2. SIP Phone Licenses: Originally this was required for the Panasonic PBX (calls receiver). However, with the ESARO’s investment into soft PBX – we used the funds to purchase routers and related equipment to support Zanzibar call centre’s VPN system. The VPN system currently under implementation guarantees 100% call receivership and improved the quality of service by the call centre. It also replicates the mainland’s success to Zanzibar with no additional costs.
The equipment purchased have improved call handling at the call centre from physical phone to use of soft phones and improved counselor – client relationship by allowing the counselor to have enough hands-free time to attend to clients who call the child helpline in Zanzibar. The equipment also includes a dash board where all call centre activity is broadcasted in terms of contacts received.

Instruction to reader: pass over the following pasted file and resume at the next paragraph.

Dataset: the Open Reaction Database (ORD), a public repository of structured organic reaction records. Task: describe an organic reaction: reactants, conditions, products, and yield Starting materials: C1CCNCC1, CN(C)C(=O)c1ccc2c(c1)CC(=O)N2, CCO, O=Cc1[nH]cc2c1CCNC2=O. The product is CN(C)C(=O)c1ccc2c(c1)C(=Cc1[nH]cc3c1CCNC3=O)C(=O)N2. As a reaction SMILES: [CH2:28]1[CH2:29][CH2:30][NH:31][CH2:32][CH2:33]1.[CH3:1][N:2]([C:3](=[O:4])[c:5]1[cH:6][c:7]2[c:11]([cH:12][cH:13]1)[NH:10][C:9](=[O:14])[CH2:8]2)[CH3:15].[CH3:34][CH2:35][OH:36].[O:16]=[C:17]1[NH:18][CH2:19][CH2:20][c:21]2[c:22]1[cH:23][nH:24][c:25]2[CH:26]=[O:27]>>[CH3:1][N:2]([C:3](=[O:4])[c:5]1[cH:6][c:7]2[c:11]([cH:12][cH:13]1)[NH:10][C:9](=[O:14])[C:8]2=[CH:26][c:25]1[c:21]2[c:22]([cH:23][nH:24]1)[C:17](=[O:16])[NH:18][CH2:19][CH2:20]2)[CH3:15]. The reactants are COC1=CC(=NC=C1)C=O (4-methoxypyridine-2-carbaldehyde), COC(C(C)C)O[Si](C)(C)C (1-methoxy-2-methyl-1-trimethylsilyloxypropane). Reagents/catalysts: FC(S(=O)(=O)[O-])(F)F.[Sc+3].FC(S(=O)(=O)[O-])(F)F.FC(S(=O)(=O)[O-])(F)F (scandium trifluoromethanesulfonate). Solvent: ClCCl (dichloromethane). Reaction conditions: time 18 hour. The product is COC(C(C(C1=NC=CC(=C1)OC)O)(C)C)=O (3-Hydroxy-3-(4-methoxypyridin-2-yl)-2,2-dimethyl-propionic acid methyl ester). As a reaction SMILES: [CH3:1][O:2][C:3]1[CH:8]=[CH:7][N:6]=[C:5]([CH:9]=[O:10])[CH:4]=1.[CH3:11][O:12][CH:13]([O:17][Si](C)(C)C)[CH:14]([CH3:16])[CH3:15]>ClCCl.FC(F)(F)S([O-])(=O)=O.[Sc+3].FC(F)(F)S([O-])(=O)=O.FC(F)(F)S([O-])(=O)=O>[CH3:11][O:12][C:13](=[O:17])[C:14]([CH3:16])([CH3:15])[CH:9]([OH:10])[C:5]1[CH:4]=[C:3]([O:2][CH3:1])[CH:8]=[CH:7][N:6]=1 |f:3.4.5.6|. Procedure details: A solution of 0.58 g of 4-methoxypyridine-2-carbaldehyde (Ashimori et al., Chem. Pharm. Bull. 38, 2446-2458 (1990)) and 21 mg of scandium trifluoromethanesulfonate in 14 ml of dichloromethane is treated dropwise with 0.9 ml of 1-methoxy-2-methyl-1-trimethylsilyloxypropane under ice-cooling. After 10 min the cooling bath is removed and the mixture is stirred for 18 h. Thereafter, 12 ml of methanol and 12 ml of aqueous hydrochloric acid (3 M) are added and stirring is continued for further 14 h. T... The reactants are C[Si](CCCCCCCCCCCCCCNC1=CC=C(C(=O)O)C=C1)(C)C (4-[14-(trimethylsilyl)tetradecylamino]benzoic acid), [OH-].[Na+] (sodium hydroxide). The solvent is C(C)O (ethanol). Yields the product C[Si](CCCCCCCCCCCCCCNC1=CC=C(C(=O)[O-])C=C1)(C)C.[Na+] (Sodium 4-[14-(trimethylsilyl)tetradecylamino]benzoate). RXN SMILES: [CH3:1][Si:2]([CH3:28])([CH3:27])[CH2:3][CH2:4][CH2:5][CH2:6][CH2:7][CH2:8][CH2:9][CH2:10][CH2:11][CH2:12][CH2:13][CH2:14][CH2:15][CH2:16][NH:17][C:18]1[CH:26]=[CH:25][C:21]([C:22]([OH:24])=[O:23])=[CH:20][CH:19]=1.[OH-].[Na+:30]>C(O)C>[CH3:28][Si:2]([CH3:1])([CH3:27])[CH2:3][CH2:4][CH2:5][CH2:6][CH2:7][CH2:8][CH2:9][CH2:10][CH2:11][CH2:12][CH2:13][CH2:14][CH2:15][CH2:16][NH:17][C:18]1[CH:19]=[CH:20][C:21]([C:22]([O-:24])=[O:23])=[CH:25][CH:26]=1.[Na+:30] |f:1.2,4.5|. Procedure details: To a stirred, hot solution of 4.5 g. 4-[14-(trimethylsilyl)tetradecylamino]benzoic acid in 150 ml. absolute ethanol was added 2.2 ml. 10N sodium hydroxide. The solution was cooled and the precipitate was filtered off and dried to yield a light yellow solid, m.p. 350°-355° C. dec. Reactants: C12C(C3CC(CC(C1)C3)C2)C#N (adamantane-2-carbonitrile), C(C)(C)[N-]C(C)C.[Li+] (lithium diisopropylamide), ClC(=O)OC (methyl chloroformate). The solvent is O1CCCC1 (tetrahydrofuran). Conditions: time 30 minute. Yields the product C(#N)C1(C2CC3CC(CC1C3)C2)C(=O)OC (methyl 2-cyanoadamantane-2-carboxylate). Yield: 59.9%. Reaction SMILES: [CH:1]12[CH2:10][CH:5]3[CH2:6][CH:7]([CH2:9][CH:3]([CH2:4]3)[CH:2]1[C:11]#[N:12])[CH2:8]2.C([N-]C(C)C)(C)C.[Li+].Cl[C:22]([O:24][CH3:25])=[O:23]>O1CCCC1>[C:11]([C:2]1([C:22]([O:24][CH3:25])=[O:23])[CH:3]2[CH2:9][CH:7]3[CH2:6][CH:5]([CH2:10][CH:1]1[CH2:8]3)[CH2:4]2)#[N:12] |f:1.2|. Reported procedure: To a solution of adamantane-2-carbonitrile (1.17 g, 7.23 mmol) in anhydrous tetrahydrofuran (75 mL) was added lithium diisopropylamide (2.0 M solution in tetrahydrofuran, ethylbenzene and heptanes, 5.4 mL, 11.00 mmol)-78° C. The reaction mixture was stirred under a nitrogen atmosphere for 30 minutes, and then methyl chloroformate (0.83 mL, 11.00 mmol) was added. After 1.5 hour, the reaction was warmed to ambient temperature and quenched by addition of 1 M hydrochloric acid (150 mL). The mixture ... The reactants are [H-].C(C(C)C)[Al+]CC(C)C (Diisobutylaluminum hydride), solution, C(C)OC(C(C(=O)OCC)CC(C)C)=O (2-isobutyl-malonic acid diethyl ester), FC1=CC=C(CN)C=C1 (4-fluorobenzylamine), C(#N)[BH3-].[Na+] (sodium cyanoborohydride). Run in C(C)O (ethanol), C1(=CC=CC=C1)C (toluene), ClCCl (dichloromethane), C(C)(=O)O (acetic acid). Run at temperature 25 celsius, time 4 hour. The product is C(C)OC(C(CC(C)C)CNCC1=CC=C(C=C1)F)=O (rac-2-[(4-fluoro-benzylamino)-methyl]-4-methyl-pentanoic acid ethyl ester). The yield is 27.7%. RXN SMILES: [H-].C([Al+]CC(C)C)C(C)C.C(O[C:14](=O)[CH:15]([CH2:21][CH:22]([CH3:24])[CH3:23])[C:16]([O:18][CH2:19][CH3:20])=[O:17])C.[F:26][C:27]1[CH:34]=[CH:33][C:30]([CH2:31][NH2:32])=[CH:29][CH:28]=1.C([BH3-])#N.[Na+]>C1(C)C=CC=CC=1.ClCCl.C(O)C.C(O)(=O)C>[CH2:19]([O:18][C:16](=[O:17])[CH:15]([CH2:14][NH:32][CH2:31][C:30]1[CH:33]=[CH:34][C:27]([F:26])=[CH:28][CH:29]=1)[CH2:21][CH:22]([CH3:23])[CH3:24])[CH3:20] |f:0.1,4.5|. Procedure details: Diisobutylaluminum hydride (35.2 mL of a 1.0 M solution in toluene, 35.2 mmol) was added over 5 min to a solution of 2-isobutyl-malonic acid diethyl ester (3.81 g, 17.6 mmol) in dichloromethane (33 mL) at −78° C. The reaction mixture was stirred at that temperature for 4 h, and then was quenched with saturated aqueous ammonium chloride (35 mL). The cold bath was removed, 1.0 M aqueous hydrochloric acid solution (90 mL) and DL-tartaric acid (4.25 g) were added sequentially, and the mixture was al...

Going 24-hours also meant expansion of our child online protection. We started off by training of front-line service providers to respond to online cases of sexual exploitation and abuse. The general objective here was to have effective involvement of the Tanzania police force in combating OCSEA and COP. Also, the workshop aimed at reinforce a good working relationship between Police Gender and children desk and the Forensic -Cybercrime department in combating OCSEA but also to create awareness. A total of 25 frontline service providers were trained on handling and referring cases of child online sexual abuse and exploitation. 20 were police officers form police headquarters. The 20 police officers came from the Cybercrime unit and the gender and Children’s desk. 5 social welfare officers from were also trained. (3 from Dar es salaam, 1 form Iringa and 1 from Morogoro Region.) After the Government of Tanzania signed the We Protect Global Alliance, several trainings have been done to different key stakeholders on OCSEA of which police were represented with just two or three people henceforth there was a need to include them more and to have a fully representation from Cybercrime department since this is a crime that is majorly done online.